Child Soldiers Global Report 2004 - Malaysia
|Publisher||Child Soldiers International|
|Cite as||Child Soldiers International, Child Soldiers Global Report 2004 - Malaysia, 2004, available at: http://www.refworld.org/docid/49880645c.html [accessed 31 May 2016]|
Covers the period from April 2001 to March 2004.
Population: 24.0 million (9.3 million under 18)
Government armed forces: 104,000
Compulsory recruitment age: no conscription
Voluntary recruitment age: 17
Voting age: 21
Optional Protocol: not signed
Other treaties ratified (see glossary): CRC, ILO 138, ILO 182
It was not known how many under-18s were serving in the armed forces.
Scores of suspected Islamists, as well as opposition activists were arrested between 2001 and 2003 under the Internal Security Act, which allows for detention without trial which is renewable indefinitely. Opposition figures, journalists, students and others had their rights to freedom of expression, association and assembly curtailed through the selective application of a range of restrictive laws. Malaysia retains the death penalty and at least 17 people were sentenced to death between 2002 and 2004.1
National recruitment legislation and practice
The constitution states that "All forms of forced labour are prohibited, but Parliament may by law provide for compulsory service for national purposes" (Article 6).2 There is no conscription and the minimum age for voluntary recruitment is 17.3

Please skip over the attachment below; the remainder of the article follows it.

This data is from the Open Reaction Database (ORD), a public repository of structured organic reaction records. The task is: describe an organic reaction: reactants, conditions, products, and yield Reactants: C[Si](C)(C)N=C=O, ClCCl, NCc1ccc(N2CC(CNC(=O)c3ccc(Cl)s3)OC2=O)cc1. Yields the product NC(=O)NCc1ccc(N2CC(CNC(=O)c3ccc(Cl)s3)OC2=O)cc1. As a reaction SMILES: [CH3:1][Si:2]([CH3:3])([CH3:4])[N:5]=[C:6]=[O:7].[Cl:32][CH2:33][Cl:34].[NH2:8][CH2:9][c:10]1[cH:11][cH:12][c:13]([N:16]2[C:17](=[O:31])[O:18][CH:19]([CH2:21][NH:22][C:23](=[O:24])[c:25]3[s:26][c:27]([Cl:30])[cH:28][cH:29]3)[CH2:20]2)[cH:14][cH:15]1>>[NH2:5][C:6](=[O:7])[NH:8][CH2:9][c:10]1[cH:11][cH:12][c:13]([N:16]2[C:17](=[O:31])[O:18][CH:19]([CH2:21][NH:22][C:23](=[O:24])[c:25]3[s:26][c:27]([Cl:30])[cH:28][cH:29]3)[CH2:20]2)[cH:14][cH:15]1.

Compulsory national service was introduced in 2003 for 18-year-old men and women under a new National Service Training Act. The first three-month training program began in February 2004, and consisted of military-style instruction, outdoor activities and community service.4 The Defence Minister said the program aimed at promoting national integration and did not involve military training or service in the armed forces. Those who refused to join up faced fines, a maximum jail term of six months or both.5
Military training and military schools
Applicants to the Malaysian Military Academy must be between 17 and 20 years old. They sign an agreement to serve in the armed forces for ten years on completion of their studies.6
1 Amnesty International Reports 2002, 2003 and 2004, http://web.amnesty.org/library/engindex.
2 Constitution, http://confinder.richmond.edu/local_malaysia.html.
3 Malaysia Military Academy, http://www.atma.gov.my/FAQ.htm.
4 Reme Ahmad, "Malaysia to make NS a must", Straits Times interactive, 13 November 2003, http://pgoh.free.fr/national_service.html; J. Kent, "Malaysian youth face call-up", BBC, 8 December 2003, http://news.bbc.co.uk.
5 "Malaysia's national service not like Singapore's: Najib", Straits Times interactive, 29 June 2003, http://pgoh.free.fr/natservice_spore.html.
6 Malaysian Military Academy, op. cit.